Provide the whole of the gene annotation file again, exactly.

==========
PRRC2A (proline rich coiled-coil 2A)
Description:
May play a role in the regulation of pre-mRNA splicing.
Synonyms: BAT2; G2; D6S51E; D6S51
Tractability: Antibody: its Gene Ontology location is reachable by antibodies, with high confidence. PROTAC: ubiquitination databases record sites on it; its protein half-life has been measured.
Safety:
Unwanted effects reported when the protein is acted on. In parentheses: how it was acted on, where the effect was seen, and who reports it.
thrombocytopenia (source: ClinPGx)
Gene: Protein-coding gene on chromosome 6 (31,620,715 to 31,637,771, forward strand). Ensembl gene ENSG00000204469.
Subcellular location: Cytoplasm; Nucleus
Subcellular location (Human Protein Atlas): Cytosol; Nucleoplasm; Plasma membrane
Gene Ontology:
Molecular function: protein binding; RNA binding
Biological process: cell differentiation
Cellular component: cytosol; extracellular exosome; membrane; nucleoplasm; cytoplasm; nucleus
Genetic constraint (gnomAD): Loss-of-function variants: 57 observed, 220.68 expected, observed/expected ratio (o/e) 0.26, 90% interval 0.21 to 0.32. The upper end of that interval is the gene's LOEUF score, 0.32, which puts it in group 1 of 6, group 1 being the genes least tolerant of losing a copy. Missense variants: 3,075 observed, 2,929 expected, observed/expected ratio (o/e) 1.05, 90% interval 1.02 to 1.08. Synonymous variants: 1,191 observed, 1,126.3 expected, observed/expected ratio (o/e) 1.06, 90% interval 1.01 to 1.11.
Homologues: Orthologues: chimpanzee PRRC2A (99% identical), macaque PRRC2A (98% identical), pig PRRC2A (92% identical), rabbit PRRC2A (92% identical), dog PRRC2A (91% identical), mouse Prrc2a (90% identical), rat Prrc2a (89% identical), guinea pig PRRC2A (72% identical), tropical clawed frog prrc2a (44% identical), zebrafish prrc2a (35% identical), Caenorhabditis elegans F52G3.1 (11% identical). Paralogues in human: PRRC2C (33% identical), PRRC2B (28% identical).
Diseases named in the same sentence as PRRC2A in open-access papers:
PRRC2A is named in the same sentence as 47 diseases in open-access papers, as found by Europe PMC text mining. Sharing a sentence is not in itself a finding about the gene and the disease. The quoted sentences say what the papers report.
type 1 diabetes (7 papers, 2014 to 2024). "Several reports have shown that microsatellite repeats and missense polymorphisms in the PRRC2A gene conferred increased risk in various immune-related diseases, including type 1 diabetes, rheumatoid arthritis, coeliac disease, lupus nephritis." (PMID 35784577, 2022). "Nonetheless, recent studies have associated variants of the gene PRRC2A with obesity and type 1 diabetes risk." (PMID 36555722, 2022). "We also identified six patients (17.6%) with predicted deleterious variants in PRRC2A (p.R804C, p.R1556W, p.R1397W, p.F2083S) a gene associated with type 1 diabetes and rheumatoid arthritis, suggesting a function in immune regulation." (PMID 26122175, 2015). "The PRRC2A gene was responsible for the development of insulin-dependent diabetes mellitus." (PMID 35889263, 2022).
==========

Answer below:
PRRC2A (proline rich coiled-coil 2A)
Description:
May play a role in the regulation of pre-mRNA splicing.
Synonyms: BAT2; G2; D6S51E; D6S51
Tractability: Antibody: its Gene Ontology location is reachable by antibodies, with high confidence. PROTAC: ubiquitination databases record sites on it; its protein half-life has been measured.
Safety:
Unwanted effects reported when the protein is acted on. In parentheses: how it was acted on, where the effect was seen, and who reports it.
thrombocytopenia (source: ClinPGx)
Gene: Protein-coding gene on chromosome 6 (31,620,715 to 31,637,771, forward strand). Ensembl gene ENSG00000204469.
Subcellular location: Cytoplasm; Nucleus
Subcellular location (Human Protein Atlas): Cytosol; Nucleoplasm; Plasma membrane
Gene Ontology:
Molecular function: protein binding; RNA binding
Biological process: cell differentiation
Cellular component: cytosol; extracellular exosome; membrane; nucleoplasm; cytoplasm; nucleus
Genetic constraint (gnomAD): Loss-of-function variants: 57 observed, 220.68 expected, observed/expected ratio (o/e) 0.26, 90% interval 0.21 to 0.32. The upper end of that interval is the gene's LOEUF score, 0.32, which puts it in group 1 of 6, group 1 being the genes least tolerant of losing a copy. Missense variants: 3,075 observed, 2,929 expected, observed/expected ratio (o/e) 1.05, 90% interval 1.02 to 1.08. Synonymous variants: 1,191 observed, 1,126.3 expected, observed/expected ratio (o/e) 1.06, 90% interval 1.01 to 1.11.
Homologues: Orthologues: chimpanzee PRRC2A (99% identical), macaque PRRC2A (98% identical), pig PRRC2A (92% identical), rabbit PRRC2A (92% identical), dog PRRC2A (91% identical), mouse Prrc2a (90% identical), rat Prrc2a (89% identical), guinea pig PRRC2A (72% identical), tropical clawed frog prrc2a (44% identical), zebrafish prrc2a (35% identical), Caenorhabditis elegans F52G3.1 (11% identical). Paralogues in human: PRRC2C (33% identical), PRRC2B (28% identical).
Diseases named in the same sentence as PRRC2A in open-access papers:
PRRC2A is named in the same sentence as 47 diseases in open-access papers, as found by Europe PMC text mining. Sharing a sentence is not in itself a finding about the gene and the disease. The quoted sentences say what the papers report.
type 1 diabetes (7 papers, 2014 to 2024). "Several reports have shown that microsatellite repeats and missense polymorphisms in the PRRC2A gene conferred increased risk in various immune-related diseases, including type 1 diabetes, rheumatoid arthritis, coeliac disease, lupus nephritis." (PMID 35784577, 2022). "Nonetheless, recent studies have associated variants of the gene PRRC2A with obesity and type 1 diabetes risk." (PMID 36555722, 2022). "We also identified six patients (17.6%) with predicted deleterious variants in PRRC2A (p.R804C, p.R1556W, p.R1397W, p.F2083S) a gene associated with type 1 diabetes and rheumatoid arthritis, suggesting a function in immune regulation." (PMID 26122175, 2015). "The PRRC2A gene was responsible for the development of insulin-dependent diabetes mellitus." (PMID 35889263, 2022).